Bill C-11

Cloud Services & PVRs At Risk ?

Ottawa professor Micheal Geist has posted an interesting entry on his blog about the potential risks for Cloud services and the usage of personal video recorders in Canada after the passing of Bill C-11.

Apparently telecommunication giants Rogers and Shaw and voiced some concerns about provision 31.1 (5) in Bill C-11 :

Subject to subsection (6), a person who, for the purpose of allowing the telecommunication of a work or other subject-matter through the Internet or another digital network, provides digital memory in which another person stores the work or other subject-matter does not, by virtue of that act alone, infringe copyright in the work or other subject-matter.

Concerned about the vagueness of this provision, the Liberal Party Of Canada had attempted to introduce an amendment in committee but failed.

On March the 26th, the House Of Commons will be in session and the amended version of Bill C-11 will likely pass through its third reading shortly after.

Few Changes To Bill C-11

Bill C-11 appears to have passed through the committee review almost as is.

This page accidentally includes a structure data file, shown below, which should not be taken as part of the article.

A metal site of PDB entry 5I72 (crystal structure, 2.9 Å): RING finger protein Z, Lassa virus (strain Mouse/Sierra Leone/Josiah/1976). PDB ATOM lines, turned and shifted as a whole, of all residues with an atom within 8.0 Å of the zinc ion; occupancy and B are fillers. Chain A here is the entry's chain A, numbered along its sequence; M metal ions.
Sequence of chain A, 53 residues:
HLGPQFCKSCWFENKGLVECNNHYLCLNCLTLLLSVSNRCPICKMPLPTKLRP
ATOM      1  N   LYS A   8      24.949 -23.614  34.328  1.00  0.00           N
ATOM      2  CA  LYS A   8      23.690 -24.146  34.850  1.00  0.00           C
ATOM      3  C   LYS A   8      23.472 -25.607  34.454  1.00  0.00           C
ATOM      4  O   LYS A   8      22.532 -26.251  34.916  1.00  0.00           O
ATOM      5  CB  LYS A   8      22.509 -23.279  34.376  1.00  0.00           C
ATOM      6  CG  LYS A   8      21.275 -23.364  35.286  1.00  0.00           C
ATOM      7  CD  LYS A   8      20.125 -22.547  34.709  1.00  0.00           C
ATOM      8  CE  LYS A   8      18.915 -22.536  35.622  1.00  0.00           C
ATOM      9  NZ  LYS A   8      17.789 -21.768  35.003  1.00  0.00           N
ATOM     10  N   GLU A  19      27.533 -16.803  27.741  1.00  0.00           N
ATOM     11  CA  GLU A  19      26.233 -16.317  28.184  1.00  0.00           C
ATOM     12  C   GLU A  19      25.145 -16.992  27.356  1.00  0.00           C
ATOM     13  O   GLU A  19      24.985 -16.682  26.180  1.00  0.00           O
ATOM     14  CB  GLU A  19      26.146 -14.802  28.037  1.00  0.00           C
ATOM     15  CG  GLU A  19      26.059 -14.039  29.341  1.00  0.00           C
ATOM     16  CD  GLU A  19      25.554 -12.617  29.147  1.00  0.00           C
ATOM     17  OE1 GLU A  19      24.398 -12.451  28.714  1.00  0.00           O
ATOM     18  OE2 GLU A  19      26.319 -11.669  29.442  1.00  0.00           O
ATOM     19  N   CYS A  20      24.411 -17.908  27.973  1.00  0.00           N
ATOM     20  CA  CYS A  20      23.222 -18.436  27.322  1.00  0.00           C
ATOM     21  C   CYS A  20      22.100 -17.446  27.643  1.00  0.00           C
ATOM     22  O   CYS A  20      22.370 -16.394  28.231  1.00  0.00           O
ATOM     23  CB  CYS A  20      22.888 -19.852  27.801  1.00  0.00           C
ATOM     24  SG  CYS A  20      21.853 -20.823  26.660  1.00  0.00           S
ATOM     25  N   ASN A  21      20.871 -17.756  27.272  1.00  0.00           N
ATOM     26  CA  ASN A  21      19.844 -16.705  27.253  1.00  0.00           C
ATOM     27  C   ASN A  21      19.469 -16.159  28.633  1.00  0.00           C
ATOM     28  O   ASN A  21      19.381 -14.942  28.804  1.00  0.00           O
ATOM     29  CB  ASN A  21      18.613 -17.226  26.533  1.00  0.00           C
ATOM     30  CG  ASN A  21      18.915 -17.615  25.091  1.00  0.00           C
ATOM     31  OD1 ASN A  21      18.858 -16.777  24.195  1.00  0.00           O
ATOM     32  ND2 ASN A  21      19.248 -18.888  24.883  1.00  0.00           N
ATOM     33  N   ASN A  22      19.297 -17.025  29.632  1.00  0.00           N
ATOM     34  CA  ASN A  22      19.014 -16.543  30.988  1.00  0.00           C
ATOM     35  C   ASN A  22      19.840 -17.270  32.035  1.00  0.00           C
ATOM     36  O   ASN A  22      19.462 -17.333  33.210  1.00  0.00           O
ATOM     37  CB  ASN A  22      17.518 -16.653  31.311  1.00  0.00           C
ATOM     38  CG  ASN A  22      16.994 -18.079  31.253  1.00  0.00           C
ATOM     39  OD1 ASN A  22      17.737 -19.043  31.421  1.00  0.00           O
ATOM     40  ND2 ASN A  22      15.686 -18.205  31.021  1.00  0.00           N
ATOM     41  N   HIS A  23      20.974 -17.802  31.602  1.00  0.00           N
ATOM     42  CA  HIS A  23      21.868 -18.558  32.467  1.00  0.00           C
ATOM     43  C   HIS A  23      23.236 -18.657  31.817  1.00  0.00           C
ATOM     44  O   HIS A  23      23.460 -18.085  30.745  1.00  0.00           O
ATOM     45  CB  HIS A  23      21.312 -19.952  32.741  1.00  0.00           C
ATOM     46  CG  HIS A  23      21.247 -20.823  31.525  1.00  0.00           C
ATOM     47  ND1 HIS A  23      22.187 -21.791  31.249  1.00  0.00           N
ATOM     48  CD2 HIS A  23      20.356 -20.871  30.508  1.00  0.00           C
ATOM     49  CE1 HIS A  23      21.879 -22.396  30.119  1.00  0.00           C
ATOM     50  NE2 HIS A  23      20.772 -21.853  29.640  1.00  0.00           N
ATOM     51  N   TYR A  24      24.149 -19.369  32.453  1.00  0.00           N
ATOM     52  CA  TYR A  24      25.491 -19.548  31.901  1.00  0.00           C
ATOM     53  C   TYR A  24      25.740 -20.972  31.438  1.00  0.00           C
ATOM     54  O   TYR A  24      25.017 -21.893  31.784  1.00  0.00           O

The amendments proposed by the entertainment industry in regards to a levy on mp3 players and additional limitations on fair dealing and user generated content have been rejected.

Also rejected were the calls for the identification of internet users and the introduction of RIAA style prosecutions to Canada that could have resulted in the prosecution of social networking sites like Facebook and search engines like Google

The prosecution of sites and services that “provide a service primarily for the purpose of enabling acts of copyright infringement” may still be a possibility. But this is expected to go through further processes. And whether website blocking will be part of these processes is unknown.

Unfortunately, the technological protection measure provisions remain intact.